Monday, October 9, 2023

Jon Fosse's Nobel Prize

The Nobel Committee recently announced it was awarding the world's top honor for literature to Norwegian playwright and novelist Jon Fosse.

Though Fosse is sometimes compared to the most famous of Norwegian dramatists, Henrik Ibsen, their work has very little in common. Of course, Ibsen never won the Nobel prize, which in 1903 went to his rival Bjørnstjerne Bjørnson.

Instead, Fosse's work is closer to the Symbolists who were awarded Nobel prizes for literature in the 1910s, including Maurice Maeterlinck and Rabindranath Tagore, and even closer to more recent Absurdist authors who have won the prize, such as Samuel Beckett and Harold Pinter.

I saw Fosse's play A Summer Day when Rattlestick Playwrights Theater produced it at the Cherry Lane Theater in 2012. It follows the life of a woman, portrayed by two actresses onstage, one younger and one older, as she looks out a window. The younger version of the character is waiting for her husband to return from a trip out on his boat. The older version continues to stare out the window, though she knows he will never return.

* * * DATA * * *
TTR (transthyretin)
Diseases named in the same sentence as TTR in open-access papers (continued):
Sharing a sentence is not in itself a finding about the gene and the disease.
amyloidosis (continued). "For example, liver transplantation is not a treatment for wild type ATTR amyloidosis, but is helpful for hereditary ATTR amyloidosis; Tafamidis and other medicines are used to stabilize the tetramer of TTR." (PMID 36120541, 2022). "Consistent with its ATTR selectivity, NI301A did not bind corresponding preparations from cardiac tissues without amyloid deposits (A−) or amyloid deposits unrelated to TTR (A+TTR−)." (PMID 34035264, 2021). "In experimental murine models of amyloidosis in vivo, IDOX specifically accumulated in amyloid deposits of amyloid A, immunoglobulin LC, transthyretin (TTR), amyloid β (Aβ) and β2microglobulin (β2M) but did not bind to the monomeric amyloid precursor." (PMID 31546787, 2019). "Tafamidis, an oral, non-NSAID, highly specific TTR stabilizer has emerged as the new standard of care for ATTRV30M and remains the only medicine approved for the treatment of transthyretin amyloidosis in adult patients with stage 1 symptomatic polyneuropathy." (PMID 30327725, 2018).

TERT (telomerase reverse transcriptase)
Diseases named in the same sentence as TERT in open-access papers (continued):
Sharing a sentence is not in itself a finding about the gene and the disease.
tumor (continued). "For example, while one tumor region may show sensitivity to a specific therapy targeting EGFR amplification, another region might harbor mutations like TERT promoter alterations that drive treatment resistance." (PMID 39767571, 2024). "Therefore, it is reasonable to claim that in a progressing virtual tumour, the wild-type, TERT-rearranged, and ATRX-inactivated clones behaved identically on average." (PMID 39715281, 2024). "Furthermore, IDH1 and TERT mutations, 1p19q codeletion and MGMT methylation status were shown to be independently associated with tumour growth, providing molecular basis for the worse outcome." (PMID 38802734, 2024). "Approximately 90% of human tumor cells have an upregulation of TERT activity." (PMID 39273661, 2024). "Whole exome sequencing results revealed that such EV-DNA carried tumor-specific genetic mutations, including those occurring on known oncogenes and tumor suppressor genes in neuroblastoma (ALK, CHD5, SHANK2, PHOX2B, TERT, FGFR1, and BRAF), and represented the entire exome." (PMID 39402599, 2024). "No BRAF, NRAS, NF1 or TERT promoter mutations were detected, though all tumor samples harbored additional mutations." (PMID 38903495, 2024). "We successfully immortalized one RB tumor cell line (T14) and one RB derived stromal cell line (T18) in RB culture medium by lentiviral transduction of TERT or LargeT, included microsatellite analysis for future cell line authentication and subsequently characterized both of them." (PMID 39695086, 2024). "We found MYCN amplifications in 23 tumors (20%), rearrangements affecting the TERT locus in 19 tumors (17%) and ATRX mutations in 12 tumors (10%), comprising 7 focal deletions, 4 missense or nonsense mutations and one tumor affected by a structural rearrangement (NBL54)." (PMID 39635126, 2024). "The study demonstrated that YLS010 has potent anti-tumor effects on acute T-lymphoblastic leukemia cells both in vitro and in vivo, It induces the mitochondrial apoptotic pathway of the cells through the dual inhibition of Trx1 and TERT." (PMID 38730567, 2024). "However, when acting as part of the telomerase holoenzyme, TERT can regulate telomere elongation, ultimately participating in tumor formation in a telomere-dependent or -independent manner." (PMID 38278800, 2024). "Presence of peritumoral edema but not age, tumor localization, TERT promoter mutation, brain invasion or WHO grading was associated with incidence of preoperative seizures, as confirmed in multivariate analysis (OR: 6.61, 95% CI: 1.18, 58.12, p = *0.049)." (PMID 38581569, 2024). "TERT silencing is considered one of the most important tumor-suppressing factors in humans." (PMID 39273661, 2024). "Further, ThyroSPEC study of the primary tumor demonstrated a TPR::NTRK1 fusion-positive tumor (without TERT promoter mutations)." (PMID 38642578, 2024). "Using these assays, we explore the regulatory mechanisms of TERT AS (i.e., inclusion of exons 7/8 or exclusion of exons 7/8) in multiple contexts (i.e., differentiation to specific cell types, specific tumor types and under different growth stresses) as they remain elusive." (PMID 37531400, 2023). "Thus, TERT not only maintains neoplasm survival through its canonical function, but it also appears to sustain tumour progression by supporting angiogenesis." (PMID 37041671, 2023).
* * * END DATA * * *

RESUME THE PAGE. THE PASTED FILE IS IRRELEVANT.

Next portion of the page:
What made the play interesting was the way the character embraced her grief, letting go of hope in a way that was almost joyful. Perhaps there's something about glorying in depression that seems particularly Scandinavian.